Question 4: Who Is Actually Going to Be Working on My Personal Injury Case?
In many cases, you may seek a free consultation with a personal injury attorney, but then find out that this is not the lawyer who is going to actually represent you. There may even be multiple attorneys working on your case, and that is not a problem, but you do need to know about the skills and experience of every lawyer who may be representing you in the courtroom or negotiations.
Question 5: Have You Won Any Awards or Honors in Your Legal Practice?
Different legal organizations will award certain honors and leadership positions to the most respected and skilled attorneys. While it is not necessary to work with an attorney who has won awards and honors, it certainly helps to know that they are respected and skilled enough to have done so. When you want to work with the most skilled and effective attorney in your area, this is a good question to ask.
Question 6: How Do You Handle Legal Fees and Expenses?
It is very common for a Charlotte, North Carolina, personal injury attorney to state that they will not charge you unless they recover compensation for you. This is because most personal injury lawyers work on a contingency fee basis, meaning that they only take a portion of what is recovered, which is nothing if they recover nothing. Yet, you should not assume that you will not have to pay anything at all if you don’t win compensation. There are often a lot of legal expenses associated with your case, beyond the attorney’s fees, and you may have to pay the fees despite the outcome. You will want to find out whether you will need to pay such expenses up front or whether they will come out of your settlement or favorable judgment. Ask what happens if you lose the case and how those fees will be addressed. If the attorney will not discuss this, but claims that they are certain that you won’t lose, then you should be wary. Even the best of attorneys will lose some cases, and they should be willing to discuss all possible outcomes and every eventuality that you should be prepared for.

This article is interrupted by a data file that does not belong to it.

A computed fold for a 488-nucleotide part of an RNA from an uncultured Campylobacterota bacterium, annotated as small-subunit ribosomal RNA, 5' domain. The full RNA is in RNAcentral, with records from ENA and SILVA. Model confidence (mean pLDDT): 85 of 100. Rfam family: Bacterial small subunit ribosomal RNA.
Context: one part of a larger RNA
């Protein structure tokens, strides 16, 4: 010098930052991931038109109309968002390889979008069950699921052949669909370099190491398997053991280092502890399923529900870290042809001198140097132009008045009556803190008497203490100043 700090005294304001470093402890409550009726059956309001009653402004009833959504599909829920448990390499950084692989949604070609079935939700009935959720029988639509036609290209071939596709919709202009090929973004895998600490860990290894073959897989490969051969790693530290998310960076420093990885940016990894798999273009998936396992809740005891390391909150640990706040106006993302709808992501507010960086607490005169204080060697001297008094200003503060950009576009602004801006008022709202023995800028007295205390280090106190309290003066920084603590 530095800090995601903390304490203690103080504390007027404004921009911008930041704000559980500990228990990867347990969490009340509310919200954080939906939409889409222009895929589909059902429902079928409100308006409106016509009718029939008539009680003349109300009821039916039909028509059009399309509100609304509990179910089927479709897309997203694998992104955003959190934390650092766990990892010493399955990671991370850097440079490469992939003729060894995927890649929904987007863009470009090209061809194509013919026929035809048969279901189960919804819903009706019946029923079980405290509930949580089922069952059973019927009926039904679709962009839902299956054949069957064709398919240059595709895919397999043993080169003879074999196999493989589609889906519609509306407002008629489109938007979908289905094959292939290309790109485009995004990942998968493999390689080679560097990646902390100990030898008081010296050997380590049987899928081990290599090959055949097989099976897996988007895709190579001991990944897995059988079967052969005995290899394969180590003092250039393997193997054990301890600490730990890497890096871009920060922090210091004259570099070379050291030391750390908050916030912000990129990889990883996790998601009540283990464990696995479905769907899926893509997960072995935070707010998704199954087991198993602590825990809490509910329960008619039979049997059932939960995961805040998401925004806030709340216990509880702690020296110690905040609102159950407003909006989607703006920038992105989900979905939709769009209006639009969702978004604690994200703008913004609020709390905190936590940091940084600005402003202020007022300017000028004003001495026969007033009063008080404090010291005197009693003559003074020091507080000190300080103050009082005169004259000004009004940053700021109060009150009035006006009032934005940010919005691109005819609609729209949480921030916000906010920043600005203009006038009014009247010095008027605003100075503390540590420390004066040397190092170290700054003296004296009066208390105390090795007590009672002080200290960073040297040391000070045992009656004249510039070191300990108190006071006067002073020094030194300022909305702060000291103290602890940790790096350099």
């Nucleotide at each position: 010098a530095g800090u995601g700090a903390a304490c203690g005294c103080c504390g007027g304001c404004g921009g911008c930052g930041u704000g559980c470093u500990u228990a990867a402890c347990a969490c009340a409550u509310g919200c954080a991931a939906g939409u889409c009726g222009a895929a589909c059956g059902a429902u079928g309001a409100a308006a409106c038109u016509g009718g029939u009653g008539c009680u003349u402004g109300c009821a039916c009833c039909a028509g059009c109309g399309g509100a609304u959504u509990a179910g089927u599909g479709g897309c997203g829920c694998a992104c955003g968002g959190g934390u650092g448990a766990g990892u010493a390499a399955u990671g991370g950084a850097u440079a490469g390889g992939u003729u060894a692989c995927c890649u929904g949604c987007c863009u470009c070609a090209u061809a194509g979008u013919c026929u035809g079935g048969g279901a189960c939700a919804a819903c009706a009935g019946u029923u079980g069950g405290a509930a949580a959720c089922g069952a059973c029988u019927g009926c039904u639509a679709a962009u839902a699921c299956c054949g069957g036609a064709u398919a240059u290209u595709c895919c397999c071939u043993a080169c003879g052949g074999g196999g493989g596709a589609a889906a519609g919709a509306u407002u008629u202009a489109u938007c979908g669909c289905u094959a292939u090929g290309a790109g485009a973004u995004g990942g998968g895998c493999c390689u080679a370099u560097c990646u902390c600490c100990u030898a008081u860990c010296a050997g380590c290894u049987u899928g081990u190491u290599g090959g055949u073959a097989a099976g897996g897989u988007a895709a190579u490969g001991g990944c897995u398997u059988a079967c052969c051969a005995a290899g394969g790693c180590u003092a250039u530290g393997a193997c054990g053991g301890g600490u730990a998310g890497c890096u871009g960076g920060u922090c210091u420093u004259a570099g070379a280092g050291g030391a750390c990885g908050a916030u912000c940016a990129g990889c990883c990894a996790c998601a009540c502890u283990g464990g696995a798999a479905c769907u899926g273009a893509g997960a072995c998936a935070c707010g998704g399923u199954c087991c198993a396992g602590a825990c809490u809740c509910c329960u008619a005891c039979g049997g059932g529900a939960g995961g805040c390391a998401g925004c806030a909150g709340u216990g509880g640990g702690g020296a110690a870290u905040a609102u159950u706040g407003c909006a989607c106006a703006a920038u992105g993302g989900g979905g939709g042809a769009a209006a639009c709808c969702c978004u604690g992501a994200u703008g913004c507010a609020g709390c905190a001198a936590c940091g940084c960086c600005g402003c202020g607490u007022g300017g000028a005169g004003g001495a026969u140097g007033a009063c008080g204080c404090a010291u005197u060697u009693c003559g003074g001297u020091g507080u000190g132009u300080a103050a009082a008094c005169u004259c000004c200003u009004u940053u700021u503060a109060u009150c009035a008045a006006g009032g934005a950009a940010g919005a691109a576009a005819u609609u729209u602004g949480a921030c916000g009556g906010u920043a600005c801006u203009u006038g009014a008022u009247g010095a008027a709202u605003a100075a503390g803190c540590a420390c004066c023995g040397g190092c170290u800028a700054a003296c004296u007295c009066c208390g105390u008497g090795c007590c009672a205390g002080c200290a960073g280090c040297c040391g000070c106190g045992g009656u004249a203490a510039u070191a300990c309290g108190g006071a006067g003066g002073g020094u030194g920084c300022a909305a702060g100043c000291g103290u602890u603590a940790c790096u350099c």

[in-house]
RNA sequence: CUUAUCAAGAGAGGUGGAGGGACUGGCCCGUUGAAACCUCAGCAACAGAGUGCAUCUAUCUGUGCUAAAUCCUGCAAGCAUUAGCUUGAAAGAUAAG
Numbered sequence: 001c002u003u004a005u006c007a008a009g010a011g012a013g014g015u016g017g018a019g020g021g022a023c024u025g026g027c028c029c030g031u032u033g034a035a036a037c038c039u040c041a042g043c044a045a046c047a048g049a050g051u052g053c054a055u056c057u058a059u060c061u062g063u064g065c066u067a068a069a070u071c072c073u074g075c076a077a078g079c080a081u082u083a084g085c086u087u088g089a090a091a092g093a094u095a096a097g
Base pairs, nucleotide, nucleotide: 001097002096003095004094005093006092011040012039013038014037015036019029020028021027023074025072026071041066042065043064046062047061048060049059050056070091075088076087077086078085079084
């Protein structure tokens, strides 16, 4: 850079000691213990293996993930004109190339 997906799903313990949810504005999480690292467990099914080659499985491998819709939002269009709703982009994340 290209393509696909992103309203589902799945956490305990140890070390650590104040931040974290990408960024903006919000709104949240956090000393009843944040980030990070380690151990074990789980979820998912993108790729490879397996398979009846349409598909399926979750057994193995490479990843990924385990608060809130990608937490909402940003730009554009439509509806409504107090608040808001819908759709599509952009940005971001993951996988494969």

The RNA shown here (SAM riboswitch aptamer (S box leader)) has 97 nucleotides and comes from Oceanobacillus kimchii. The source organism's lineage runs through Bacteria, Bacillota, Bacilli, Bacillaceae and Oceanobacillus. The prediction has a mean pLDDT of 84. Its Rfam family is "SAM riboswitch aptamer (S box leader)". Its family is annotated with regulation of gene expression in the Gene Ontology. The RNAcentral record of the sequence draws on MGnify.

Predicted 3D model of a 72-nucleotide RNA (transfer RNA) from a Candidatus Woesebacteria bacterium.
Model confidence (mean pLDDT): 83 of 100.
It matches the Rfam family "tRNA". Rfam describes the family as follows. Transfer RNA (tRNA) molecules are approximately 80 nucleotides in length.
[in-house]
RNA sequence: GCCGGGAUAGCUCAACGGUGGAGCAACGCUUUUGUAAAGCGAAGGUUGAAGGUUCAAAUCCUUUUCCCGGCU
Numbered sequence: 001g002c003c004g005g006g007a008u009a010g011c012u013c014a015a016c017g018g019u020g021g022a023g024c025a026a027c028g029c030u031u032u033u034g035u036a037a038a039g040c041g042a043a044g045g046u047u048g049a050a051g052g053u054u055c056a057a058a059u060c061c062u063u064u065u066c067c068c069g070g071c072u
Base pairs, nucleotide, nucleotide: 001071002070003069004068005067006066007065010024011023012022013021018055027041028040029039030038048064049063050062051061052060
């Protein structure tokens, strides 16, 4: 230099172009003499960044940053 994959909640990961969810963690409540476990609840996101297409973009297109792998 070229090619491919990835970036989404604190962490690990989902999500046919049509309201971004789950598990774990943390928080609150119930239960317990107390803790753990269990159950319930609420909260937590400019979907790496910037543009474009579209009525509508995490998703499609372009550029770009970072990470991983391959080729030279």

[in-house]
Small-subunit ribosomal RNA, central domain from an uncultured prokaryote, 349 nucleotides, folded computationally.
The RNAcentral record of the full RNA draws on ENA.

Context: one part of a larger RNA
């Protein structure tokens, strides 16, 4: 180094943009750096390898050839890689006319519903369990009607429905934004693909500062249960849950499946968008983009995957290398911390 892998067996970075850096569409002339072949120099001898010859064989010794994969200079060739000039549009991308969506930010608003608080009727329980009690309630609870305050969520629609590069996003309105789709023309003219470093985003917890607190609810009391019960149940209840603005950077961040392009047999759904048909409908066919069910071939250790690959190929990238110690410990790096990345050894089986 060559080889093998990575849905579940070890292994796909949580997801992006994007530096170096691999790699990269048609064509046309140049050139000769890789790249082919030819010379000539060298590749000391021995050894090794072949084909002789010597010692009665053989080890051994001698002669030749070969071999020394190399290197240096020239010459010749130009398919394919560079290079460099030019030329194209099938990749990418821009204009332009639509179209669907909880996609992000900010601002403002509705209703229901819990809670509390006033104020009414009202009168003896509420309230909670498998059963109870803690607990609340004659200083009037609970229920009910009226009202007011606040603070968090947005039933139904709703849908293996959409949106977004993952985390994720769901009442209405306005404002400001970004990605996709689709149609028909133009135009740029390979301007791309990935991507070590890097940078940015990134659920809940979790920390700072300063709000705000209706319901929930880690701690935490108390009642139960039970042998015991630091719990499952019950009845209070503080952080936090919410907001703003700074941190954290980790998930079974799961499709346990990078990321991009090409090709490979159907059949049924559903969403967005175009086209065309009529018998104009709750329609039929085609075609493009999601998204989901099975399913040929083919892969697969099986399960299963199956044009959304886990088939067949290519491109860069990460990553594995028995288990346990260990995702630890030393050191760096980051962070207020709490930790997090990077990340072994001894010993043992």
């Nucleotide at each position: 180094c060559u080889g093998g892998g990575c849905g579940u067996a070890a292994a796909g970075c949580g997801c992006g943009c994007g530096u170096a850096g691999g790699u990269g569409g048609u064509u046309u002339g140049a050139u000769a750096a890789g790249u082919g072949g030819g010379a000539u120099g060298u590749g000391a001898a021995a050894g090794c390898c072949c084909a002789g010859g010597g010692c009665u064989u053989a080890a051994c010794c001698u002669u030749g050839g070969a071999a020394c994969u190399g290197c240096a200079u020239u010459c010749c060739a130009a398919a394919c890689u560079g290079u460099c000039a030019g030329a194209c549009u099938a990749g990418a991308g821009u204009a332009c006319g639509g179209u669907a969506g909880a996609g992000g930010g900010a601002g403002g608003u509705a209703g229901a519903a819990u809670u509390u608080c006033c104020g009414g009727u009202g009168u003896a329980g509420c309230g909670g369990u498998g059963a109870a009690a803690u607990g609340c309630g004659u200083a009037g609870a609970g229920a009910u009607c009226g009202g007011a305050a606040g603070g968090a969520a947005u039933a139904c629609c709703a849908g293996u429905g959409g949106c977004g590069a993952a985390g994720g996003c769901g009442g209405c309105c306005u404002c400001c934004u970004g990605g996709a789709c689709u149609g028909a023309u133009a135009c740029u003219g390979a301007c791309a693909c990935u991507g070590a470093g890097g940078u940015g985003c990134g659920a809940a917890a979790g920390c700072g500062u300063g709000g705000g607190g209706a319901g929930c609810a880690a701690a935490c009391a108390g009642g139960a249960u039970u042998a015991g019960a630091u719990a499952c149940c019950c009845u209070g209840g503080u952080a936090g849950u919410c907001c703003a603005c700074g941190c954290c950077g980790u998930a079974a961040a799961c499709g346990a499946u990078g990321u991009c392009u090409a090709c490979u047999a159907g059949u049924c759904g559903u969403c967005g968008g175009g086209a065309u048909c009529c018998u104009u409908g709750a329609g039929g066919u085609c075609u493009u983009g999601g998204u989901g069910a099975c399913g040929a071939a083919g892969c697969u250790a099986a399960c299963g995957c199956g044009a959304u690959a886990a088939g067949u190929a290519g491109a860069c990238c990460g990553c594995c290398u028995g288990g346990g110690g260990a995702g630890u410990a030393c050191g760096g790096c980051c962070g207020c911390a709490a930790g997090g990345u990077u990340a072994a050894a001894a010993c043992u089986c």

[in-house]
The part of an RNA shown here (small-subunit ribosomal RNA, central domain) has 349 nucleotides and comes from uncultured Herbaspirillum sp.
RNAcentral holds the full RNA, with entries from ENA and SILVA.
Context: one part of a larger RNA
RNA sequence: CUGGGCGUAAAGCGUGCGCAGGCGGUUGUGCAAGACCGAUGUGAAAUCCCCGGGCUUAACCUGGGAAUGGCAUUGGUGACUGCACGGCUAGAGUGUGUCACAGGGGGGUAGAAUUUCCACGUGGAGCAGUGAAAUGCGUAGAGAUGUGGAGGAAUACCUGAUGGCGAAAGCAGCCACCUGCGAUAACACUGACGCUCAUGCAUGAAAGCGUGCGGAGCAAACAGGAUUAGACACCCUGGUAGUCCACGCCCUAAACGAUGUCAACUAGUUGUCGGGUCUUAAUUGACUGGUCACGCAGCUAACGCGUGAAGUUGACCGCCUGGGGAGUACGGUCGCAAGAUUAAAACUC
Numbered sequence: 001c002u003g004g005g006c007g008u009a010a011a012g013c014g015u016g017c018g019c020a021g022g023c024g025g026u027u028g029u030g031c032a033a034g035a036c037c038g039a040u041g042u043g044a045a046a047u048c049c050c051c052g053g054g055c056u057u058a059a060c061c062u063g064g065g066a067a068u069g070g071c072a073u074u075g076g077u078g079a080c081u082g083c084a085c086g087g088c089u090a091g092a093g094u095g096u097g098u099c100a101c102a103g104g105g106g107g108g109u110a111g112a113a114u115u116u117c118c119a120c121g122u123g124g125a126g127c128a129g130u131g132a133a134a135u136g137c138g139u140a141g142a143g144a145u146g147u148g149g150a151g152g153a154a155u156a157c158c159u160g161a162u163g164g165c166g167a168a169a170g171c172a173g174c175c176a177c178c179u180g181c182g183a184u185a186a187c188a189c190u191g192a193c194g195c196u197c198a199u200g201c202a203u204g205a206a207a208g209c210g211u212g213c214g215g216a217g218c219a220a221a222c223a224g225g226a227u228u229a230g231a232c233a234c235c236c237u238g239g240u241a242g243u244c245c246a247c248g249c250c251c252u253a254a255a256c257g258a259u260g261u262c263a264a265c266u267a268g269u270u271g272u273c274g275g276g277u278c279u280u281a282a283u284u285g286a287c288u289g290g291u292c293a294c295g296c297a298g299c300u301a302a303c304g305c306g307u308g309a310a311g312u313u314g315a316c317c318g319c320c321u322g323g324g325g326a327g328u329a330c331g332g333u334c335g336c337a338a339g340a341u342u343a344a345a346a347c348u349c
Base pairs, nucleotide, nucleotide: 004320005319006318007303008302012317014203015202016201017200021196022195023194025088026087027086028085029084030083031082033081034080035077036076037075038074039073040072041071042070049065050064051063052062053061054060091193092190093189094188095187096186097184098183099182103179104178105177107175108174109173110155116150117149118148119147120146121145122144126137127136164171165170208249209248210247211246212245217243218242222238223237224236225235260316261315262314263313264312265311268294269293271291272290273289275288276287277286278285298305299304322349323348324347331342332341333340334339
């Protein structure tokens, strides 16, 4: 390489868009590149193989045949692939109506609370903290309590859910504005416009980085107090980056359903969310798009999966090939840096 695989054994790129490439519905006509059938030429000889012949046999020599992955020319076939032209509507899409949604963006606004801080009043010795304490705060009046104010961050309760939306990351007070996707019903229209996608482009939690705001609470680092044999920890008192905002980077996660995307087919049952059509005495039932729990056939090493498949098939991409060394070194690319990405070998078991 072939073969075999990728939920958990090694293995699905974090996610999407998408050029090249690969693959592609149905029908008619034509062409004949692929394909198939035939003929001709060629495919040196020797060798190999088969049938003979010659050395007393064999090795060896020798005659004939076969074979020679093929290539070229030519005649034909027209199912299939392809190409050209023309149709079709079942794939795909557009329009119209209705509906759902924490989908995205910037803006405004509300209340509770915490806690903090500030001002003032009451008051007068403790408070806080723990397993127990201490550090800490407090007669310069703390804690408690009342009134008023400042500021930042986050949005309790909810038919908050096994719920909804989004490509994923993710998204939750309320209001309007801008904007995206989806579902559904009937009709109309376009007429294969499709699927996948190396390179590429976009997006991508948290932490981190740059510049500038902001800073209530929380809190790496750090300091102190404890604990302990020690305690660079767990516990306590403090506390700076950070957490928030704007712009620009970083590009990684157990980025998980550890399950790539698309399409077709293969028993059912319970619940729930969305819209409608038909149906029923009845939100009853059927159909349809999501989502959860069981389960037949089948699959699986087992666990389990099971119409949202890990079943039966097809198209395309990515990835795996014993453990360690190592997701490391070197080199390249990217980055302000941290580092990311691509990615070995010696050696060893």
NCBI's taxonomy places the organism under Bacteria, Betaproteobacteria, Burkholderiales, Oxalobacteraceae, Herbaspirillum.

Question 7: What Is Your Case Load Right Now and Do You Have the Time and Resources for Mine?
In many cases, the best attorneys are going to have a heavy case load. It is important to ask about this because you want to make sure that your own case gets the time and attention that it deserves. Ask the attorney about their resources and how much time they will have to dedicate to your personal injury claim. Ask them how long it will take for them to respond to your calls, and how often you will communicate to stay in touch and updated on the case.
At Brown Moore & Associates, our Charlotte, North Carolina, personal injury attorneys are happy to answer all of your questions and help you get started in the right direction. Call today to see about a consultation and learn more about your rights and options.